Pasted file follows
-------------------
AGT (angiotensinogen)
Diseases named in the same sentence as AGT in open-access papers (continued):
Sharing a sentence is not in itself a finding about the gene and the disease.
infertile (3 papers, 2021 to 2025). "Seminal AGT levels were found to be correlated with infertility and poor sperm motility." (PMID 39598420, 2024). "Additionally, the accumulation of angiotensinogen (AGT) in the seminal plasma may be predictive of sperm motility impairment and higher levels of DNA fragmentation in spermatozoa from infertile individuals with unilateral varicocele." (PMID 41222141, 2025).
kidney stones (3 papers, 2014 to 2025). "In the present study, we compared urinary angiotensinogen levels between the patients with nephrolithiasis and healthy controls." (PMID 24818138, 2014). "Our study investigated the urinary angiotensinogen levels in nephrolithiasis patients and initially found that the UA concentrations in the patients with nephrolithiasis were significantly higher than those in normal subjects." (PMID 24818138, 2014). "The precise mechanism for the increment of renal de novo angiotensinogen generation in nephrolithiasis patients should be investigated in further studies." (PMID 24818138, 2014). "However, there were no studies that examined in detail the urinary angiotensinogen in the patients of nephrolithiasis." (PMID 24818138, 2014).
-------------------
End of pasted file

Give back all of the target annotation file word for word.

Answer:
AGT (angiotensinogen)
Diseases named in the same sentence as AGT in open-access papers (continued):
Sharing a sentence is not in itself a finding about the gene and the disease.
infertile (3 papers, 2021 to 2025). "Seminal AGT levels were found to be correlated with infertility and poor sperm motility." (PMID 39598420, 2024). "Additionally, the accumulation of angiotensinogen (AGT) in the seminal plasma may be predictive of sperm motility impairment and higher levels of DNA fragmentation in spermatozoa from infertile individuals with unilateral varicocele." (PMID 41222141, 2025).
kidney stones (3 papers, 2014 to 2025). "In the present study, we compared urinary angiotensinogen levels between the patients with nephrolithiasis and healthy controls." (PMID 24818138, 2014). "Our study investigated the urinary angiotensinogen levels in nephrolithiasis patients and initially found that the UA concentrations in the patients with nephrolithiasis were significantly higher than those in normal subjects." (PMID 24818138, 2014). "The precise mechanism for the increment of renal de novo angiotensinogen generation in nephrolithiasis patients should be investigated in further studies." (PMID 24818138, 2014). "However, there were no studies that examined in detail the urinary angiotensinogen in the patients of nephrolithiasis." (PMID 24818138, 2014).